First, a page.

continuing venue-specific catastrophic planning and disaster readiness 
initiatives focused on four specific areas - Southeast Louisiana, New 
Madrid Seismic Zone, the State of Florida, and the State of California. 

Key areas of potential concern regarding national preparedness for 
catastrophic events include pandemic influenza and response to nuclear 

* In reporting on the issue of pandemic influenza preparation in 2007, 
we noted that federal government leadership roles and responsibilities 
for preparing for and responding to a pandemic continue to evolve, and 
will require further clarification and testing before the relationships 
of the many leadership positions are well understood.[Footnote 17] 
Although the Department of Health and Human Services' (HHS) Secretary 
is to lead the public health and medical response and the DHS Secretary 
is to lead overall nonmedical support and response actions, the 
National Strategy for Pandemic Influenza Implementation Plan (Plan) 
does not clearly address how these roles and responsibilities are to 
work together or simultaneously, particularly over an extended period 
and at multiple locations across the country. We reported that 
important gaps exist that could hinder the ability of key stakeholders 
to effectively execute their responsibilities. State and local 
jurisdictions that will play crucial roles in preparing for and 
responding to a pandemic were not directly involved in developing the 
Plan, relationships and priorities among actions were not clearly 
described, performance measures focused on activities that are not 
always linked to results, insufficient information is provided about 
how the documents are integrated with other key related plans, and no 
process is provided for monitoring and reporting on progress. 

* Regarding the nation's preparedness for a nuclear incident, we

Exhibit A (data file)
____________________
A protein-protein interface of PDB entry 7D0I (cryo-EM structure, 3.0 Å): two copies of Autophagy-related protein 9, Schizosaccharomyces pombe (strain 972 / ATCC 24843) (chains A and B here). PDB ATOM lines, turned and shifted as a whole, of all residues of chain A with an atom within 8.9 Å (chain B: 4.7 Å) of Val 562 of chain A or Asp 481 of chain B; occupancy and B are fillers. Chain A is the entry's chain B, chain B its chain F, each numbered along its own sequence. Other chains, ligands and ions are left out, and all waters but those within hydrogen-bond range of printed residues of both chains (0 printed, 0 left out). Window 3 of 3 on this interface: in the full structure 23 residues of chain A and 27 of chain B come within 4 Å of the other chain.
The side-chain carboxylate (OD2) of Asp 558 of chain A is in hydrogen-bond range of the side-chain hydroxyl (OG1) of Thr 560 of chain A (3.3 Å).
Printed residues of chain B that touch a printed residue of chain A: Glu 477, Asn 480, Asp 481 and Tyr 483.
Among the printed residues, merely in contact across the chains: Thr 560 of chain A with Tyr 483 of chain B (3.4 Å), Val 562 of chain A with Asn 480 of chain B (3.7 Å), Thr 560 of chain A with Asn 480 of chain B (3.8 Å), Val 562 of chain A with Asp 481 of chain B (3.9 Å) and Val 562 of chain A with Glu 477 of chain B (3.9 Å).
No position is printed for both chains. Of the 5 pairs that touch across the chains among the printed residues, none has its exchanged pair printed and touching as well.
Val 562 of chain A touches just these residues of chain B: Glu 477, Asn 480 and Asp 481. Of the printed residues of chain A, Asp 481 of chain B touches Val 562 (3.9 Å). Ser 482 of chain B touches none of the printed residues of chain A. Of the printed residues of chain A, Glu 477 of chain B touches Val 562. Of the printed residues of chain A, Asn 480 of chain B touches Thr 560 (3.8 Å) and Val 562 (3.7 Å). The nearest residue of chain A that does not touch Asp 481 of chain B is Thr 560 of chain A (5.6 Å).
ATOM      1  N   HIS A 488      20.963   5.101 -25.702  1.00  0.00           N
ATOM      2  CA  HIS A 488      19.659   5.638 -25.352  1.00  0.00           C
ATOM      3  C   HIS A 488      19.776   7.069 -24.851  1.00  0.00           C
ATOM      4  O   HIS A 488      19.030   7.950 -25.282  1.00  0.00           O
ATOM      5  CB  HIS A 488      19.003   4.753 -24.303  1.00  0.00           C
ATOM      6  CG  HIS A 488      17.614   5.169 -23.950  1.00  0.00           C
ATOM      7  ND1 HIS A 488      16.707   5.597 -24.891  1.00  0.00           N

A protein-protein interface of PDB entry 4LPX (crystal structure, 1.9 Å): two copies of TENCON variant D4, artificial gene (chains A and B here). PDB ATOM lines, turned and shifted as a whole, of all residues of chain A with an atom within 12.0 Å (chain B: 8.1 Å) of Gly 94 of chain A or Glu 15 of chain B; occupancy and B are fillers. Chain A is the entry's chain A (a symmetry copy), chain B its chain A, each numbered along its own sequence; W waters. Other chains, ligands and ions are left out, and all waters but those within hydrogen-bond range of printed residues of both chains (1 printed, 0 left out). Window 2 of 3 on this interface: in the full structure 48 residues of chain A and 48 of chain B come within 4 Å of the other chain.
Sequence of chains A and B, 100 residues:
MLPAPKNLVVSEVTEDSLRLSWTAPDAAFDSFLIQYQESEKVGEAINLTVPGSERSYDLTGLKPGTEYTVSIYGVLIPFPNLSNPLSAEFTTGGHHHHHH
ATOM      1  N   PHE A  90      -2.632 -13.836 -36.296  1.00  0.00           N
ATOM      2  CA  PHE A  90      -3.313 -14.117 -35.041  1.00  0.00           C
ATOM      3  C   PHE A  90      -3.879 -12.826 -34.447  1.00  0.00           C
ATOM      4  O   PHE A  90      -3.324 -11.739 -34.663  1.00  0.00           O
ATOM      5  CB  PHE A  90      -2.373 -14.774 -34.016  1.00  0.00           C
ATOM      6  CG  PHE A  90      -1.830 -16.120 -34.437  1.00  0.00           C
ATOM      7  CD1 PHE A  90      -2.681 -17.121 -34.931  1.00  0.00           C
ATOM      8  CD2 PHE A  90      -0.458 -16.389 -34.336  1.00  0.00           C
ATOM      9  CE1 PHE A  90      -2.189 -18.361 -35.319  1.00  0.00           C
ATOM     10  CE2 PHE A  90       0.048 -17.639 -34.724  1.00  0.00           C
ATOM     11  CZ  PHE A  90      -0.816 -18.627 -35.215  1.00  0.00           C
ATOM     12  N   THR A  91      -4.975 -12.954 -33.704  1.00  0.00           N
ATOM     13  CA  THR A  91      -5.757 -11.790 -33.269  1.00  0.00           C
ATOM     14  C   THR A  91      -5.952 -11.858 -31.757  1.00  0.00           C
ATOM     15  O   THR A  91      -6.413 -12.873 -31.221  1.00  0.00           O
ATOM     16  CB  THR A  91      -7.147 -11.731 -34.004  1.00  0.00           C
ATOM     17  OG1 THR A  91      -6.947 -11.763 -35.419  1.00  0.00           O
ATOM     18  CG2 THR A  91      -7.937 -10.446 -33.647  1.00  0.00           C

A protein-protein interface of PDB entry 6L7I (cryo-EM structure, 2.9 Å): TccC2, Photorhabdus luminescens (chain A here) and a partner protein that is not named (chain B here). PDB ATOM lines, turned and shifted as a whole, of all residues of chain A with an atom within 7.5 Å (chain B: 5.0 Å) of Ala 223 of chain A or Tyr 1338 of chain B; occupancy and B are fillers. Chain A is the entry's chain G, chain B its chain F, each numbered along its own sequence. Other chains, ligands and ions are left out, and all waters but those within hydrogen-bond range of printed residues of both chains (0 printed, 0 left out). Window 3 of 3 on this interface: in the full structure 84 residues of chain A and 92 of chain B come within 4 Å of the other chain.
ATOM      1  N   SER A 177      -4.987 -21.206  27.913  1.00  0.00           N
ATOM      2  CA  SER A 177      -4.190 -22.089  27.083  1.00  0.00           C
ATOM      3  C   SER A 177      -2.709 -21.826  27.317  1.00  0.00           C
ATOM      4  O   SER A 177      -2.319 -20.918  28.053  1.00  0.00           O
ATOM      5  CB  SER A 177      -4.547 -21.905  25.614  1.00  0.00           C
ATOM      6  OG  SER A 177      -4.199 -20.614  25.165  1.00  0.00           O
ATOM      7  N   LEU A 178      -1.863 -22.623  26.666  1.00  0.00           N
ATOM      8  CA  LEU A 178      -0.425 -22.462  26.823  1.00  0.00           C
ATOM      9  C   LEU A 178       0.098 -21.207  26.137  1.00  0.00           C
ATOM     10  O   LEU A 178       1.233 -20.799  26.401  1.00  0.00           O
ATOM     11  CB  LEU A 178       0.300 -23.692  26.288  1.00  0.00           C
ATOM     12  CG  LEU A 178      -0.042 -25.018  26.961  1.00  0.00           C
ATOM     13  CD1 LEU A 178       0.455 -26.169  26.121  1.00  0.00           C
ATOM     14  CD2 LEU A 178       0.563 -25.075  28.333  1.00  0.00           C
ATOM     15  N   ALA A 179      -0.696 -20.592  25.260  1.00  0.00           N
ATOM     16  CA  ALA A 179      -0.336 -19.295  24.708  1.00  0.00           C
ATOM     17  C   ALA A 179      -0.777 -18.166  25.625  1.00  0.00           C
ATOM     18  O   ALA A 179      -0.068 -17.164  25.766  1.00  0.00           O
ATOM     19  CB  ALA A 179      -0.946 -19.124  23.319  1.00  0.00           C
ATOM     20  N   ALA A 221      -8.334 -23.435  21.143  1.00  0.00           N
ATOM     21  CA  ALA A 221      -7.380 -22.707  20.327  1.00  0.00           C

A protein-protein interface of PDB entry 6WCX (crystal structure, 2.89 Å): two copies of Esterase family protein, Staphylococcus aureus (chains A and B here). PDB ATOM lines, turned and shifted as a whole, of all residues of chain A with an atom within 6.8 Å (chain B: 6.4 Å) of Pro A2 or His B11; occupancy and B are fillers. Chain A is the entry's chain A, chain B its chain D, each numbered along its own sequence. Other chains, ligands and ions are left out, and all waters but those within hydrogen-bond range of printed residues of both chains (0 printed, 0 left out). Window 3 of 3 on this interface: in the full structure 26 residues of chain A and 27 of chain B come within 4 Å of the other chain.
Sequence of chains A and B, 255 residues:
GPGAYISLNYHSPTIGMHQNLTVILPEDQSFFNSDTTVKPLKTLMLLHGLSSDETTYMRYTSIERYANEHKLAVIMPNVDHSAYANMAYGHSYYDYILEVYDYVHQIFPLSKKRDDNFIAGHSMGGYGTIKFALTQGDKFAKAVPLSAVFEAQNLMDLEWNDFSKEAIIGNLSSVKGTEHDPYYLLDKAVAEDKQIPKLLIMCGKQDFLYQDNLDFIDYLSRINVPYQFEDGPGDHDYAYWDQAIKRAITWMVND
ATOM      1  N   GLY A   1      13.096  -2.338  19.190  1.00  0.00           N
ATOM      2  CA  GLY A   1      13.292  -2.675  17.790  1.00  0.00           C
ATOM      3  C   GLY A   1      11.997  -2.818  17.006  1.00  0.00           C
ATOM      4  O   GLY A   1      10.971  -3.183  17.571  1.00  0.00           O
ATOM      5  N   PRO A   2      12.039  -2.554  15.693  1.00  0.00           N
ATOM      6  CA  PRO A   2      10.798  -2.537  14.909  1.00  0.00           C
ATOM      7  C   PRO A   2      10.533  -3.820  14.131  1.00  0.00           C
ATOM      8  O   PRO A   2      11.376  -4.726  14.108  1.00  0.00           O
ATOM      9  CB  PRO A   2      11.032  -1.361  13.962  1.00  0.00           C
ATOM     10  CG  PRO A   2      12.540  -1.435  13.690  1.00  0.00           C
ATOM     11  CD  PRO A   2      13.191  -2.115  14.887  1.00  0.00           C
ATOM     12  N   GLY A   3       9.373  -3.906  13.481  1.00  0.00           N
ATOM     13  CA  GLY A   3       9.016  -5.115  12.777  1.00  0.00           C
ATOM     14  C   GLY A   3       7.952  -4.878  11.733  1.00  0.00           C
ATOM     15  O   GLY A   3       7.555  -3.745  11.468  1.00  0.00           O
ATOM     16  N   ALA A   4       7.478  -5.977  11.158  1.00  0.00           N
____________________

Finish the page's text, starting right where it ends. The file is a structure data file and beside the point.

reported in June 2008 that, while DHS and other agencies have taken 
steps to improve homeland defense, local first responders do not have 
tools to accurately and immediately identify what, when, where, and how 
much chemical, biological, radiological, or nuclear (CBRN) materials 
are released in U.S. urban areas, either accidentally or by 
terrorists.[Footnote 18] We reported that DHS's Domestic Nuclear 
Detection Office (DNDO) is responsible for acquiring and supporting the 
deployment of radiation detection equipment. However, this DNDO has 
primarily emphasized developing and deploying radiation detection 
equipment to secure cargo container shipments at U.S. ports of entry to 
prevent smuggling radioactive material into the United States. DNDO's 
Chief of Staff told us that it does not consider its mission to include 
the development of radiological detection equipment for local first 
responders to use in identifying the release of radiological materials 
in the atmosphere. It does not evaluate radiological detection 
equipment for first responder use in consequence management. Among 
other things, we recommended that the Secretary of Homeland Security 
reach agreement with other agencies on which agency should have the 
mission and responsibility to develop, test, and certify detection 
equipment that first responders use to detect hazardous material 
releases in the atmosphere. DHS concurred with our recommendations but 
stated that GAO should consider other scenarios as alternative ways of 
looking at the present national capabilities for CBRN response and the 
current status of testing and certification of detection equipment. 

9. Do you believe that DHS is prepared for the 2008 Hurricane season? 

Planning and exercising of capabilities at the federal, state, and 
local levels is essential for developing and assessing national 
response capabilities. Because FEMA has not yet issued its plans or the 
results of its recent hurricane preparedness exercises, there is no way 
to objectively determine whether DHS is prepared for the 2008 Hurricane 

* Planning: According to FEMA officials, the agency is coordinating 
closely with its federal interagency partners to develop the 2008 
National Hurricane Season Contingency Plan. However, we are already 
into the hurricane season, and have found no evidence of an approved 

* Exercising: The Department of Homeland Security's National Exercise